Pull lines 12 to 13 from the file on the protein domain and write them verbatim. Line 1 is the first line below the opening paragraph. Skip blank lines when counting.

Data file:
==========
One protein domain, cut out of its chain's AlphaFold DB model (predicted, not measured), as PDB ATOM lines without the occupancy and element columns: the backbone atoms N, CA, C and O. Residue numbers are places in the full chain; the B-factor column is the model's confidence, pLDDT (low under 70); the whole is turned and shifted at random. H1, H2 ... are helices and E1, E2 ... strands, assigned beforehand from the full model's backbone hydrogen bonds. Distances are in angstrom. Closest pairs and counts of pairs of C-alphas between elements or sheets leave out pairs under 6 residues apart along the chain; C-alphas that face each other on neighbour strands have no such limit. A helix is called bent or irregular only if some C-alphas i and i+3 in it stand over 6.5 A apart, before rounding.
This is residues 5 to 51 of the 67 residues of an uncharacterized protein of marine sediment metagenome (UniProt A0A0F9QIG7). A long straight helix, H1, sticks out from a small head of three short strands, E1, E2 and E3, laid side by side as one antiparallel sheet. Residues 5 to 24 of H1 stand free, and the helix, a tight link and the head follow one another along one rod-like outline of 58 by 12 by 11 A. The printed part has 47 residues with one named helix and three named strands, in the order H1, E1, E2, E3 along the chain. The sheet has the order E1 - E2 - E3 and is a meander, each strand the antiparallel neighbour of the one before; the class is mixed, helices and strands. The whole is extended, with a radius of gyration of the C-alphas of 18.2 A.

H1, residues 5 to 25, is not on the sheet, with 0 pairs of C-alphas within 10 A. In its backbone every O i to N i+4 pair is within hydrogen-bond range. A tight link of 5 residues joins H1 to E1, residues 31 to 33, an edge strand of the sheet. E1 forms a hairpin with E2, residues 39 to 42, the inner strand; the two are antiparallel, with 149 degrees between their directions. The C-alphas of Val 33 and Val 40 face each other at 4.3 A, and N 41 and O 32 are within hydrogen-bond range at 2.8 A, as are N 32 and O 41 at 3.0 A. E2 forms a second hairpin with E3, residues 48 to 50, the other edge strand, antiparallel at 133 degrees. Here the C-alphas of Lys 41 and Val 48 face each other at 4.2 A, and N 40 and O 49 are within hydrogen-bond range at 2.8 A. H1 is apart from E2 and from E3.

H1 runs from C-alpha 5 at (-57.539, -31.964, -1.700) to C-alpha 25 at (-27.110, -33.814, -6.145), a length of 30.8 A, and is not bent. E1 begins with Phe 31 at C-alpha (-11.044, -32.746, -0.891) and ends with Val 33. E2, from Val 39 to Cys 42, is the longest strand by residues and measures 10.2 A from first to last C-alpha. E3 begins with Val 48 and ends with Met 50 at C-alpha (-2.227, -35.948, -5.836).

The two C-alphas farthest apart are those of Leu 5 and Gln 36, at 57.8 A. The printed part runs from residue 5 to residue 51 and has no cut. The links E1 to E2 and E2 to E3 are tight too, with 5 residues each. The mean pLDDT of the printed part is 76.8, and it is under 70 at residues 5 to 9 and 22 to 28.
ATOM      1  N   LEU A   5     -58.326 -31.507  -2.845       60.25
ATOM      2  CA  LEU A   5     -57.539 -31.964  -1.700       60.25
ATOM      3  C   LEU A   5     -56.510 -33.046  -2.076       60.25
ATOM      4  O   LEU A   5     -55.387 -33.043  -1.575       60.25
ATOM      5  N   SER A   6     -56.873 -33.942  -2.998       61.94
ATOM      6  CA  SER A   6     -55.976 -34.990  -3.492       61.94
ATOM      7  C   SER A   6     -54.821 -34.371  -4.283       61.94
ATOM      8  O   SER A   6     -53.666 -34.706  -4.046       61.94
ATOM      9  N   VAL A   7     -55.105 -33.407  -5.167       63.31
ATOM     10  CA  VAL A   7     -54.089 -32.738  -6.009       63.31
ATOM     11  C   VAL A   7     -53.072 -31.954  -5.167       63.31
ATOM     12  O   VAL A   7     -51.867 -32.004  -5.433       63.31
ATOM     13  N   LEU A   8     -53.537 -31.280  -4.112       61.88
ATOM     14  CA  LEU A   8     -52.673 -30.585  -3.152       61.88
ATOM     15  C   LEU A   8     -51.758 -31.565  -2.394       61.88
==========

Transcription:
ATOM      8  O   SER A   6     -53.666 -34.706  -4.046       61.94
ATOM      9  N   VAL A   7     -55.105 -33.407  -5.167       63.31